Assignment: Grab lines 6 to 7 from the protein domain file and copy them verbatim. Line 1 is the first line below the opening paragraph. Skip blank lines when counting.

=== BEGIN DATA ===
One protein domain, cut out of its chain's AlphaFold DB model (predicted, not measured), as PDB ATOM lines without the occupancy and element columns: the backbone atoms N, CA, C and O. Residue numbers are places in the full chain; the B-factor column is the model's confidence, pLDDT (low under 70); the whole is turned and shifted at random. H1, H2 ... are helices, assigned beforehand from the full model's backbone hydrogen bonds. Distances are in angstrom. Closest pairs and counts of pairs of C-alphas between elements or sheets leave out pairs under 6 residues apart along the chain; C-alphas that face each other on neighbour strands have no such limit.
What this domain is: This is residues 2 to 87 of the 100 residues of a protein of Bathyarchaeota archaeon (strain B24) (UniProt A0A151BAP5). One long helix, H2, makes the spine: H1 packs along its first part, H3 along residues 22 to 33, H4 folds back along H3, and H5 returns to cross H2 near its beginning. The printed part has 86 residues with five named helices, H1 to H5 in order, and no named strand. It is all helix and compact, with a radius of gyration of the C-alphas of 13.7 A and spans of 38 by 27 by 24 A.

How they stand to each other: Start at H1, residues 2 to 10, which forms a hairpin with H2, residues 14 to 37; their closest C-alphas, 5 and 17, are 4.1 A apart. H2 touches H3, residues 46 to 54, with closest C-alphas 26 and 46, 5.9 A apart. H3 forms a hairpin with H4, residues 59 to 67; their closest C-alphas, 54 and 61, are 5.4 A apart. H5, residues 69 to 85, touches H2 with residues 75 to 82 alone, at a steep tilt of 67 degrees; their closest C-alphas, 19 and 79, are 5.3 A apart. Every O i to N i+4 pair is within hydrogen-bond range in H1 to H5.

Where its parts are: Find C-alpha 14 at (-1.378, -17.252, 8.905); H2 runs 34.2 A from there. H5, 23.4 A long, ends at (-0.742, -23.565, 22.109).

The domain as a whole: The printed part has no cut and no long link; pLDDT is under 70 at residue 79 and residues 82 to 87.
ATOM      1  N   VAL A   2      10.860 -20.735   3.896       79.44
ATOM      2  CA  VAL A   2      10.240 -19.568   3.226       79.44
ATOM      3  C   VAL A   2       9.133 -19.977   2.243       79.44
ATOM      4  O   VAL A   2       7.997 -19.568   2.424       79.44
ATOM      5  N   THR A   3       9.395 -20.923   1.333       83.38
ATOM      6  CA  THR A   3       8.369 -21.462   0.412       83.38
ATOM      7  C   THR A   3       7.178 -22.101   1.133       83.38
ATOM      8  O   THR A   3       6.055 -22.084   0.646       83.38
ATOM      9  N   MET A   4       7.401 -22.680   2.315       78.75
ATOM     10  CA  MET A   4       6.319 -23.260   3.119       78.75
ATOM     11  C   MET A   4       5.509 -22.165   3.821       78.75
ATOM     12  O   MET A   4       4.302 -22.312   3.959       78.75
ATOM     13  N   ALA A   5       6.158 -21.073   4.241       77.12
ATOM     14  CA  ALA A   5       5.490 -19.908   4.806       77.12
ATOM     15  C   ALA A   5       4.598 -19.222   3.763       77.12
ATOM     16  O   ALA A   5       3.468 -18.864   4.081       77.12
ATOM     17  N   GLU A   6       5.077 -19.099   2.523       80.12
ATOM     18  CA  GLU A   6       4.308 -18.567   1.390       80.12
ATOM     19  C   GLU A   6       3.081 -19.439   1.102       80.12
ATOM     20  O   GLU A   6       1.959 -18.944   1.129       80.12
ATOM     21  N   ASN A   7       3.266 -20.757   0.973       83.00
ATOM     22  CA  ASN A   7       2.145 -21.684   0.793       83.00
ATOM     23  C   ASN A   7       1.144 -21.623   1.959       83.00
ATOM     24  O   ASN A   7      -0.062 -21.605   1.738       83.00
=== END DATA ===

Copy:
ATOM      2  CA  VAL A   2      10.240 -19.568   3.226       79.44
ATOM      3  C   VAL A   2       9.133 -19.977   2.243       79.44